Josh Hamilton had two surgical procedures on his ailing knee — one in early September from which he returned by season's end to play for the Rangers and another in October shortly after the Rangers' playoff run came to an end in Game 5 of the ALDS against the Blue Jays.
Even after that, Hamilton's knee wasn't right.
Over the weekend at Rangers Fan Fest, Hamilton said he'd received a cortisone injection in the knee by Dr. Keith Meister that seems to have finally alleviated pain in his knee, but it's a bit problematic the two procedures couldn't do that and he's already having to rely on cortisone before baseball activity even ramps up.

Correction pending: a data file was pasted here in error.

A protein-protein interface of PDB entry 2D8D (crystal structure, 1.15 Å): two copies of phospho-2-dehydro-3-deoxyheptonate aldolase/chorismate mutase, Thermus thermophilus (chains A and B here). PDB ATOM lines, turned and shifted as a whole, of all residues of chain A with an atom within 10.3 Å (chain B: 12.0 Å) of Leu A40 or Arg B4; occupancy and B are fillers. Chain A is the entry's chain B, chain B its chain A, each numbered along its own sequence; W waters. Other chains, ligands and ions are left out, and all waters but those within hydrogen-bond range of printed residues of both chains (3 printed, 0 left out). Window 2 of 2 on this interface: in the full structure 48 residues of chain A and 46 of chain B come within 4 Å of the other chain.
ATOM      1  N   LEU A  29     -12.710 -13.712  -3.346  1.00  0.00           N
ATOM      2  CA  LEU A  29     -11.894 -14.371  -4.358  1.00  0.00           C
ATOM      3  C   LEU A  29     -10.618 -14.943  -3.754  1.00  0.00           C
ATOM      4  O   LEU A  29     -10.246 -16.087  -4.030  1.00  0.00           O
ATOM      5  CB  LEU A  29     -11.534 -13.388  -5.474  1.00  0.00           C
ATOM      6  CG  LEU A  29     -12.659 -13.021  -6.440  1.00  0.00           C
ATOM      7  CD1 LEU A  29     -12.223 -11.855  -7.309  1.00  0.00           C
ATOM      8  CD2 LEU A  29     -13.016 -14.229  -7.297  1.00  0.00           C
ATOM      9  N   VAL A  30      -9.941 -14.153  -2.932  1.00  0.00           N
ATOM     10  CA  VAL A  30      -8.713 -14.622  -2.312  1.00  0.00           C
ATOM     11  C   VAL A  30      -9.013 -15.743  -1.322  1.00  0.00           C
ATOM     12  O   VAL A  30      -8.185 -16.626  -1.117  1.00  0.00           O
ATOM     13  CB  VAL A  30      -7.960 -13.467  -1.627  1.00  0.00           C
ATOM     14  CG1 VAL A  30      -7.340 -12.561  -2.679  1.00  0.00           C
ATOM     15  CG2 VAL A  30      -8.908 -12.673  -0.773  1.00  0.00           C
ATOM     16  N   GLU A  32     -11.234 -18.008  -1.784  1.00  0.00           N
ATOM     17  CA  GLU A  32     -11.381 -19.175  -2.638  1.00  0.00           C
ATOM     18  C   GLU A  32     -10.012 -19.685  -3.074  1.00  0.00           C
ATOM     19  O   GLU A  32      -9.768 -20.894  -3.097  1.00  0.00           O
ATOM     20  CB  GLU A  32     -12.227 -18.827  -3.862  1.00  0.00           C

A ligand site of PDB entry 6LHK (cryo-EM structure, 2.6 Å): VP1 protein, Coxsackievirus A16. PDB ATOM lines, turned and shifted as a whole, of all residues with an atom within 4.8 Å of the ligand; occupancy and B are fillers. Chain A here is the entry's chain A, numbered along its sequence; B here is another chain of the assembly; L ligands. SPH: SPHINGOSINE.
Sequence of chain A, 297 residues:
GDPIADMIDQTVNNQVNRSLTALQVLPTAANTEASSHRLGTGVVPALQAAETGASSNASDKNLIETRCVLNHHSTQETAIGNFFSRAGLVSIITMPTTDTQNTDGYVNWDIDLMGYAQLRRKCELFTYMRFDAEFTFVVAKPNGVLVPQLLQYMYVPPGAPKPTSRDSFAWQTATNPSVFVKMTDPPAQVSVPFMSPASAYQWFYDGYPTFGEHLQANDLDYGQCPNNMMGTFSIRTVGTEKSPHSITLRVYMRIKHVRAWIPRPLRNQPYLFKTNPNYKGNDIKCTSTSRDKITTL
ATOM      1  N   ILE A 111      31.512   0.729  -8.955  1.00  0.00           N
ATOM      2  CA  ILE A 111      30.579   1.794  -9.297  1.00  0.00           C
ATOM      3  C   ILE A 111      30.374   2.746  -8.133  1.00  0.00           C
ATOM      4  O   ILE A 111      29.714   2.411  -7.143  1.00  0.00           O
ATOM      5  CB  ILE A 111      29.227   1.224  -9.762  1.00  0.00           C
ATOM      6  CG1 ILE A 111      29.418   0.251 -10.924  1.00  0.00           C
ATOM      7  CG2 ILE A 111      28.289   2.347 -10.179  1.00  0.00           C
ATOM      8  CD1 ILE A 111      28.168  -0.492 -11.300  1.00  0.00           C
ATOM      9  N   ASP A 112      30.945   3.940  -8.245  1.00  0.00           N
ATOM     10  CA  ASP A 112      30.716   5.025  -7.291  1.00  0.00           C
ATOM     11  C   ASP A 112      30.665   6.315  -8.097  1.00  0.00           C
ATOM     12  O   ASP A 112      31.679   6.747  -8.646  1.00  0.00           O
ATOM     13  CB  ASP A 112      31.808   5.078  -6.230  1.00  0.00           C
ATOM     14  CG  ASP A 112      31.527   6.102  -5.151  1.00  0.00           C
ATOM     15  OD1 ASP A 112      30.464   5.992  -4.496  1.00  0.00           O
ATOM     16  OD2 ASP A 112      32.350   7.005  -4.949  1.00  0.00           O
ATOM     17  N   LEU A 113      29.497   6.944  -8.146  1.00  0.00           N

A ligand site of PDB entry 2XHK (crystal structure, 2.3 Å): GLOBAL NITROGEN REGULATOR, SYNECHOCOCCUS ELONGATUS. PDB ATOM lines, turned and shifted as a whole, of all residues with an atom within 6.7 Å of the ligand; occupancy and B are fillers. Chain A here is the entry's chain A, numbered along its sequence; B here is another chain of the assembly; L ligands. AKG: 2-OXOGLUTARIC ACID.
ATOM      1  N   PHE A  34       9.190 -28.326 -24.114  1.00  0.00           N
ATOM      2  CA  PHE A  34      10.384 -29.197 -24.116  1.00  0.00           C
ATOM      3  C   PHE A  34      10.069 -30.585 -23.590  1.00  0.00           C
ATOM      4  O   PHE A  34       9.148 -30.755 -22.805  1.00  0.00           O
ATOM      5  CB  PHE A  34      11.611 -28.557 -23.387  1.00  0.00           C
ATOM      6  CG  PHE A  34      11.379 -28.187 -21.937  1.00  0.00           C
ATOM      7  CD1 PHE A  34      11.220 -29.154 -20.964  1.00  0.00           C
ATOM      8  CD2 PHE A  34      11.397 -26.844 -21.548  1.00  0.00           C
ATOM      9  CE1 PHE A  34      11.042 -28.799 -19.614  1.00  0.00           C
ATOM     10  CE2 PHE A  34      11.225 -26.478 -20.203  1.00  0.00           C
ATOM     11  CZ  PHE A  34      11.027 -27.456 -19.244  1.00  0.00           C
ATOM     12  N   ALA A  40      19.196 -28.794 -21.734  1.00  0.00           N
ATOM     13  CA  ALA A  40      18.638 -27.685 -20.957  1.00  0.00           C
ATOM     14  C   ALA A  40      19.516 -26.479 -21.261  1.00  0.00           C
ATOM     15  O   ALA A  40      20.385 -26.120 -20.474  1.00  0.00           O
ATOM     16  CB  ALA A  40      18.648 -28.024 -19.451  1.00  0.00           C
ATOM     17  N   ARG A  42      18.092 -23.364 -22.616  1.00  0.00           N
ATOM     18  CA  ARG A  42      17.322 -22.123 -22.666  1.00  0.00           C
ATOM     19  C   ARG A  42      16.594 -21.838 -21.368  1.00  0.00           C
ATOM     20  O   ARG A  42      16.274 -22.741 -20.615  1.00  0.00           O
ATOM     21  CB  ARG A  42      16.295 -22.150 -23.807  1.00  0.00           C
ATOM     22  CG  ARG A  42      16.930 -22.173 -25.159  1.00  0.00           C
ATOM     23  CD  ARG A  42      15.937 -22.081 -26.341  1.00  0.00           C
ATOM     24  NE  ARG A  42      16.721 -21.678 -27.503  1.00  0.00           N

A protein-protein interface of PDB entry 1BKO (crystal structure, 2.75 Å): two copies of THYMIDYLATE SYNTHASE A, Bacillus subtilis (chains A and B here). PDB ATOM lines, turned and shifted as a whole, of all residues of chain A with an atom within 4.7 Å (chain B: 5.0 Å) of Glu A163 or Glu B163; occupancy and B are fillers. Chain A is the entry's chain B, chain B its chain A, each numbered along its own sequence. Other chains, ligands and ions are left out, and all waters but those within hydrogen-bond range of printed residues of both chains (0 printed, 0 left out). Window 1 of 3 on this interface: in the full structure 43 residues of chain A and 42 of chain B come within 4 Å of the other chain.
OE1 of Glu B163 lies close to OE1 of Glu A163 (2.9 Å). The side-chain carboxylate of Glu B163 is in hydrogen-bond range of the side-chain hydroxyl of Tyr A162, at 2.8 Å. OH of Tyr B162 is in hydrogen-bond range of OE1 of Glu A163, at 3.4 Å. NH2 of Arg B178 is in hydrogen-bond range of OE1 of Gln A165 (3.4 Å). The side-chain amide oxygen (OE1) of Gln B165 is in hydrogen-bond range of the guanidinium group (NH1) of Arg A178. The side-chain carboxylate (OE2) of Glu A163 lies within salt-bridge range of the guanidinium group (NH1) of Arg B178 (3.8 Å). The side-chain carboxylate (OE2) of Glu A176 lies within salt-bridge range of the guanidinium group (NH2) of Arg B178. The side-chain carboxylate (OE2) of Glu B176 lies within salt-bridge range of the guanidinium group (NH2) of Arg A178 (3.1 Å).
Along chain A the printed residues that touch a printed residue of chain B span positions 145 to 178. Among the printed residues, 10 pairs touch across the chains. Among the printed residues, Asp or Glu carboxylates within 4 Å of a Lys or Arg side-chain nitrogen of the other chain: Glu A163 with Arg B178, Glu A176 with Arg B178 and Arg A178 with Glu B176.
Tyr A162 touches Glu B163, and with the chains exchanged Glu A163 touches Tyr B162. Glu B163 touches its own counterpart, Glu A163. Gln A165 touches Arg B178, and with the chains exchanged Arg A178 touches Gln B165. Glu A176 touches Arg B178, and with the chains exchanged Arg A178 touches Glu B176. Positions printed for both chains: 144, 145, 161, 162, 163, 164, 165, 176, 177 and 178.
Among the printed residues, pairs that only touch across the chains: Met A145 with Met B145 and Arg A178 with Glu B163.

Hamilton has only played as many as 140 games twice in the past seven seasons, and it's near impossible to imagine a third time coming in 2016, but Hamilton said he's ready to give it a go.
"I'd be lying if I said I wasn't starting to get worried and frustrated about my knee," Hamilton told the Dallas Morning News. "When you go through the therapy process for so long and expect to see improvements that aren't there ... that's something that weighs on an athlete, especially one getting a little older.
"But I came out of there [Meister's office] grinning from ear to ear."
It's encouraging he's finally pain free but given the fact cortisone injections aren't something that can just be handed out whenever you want them, it's a bit concerning to see how long the medicine works and how long it is before Hamilton's knee flares up again.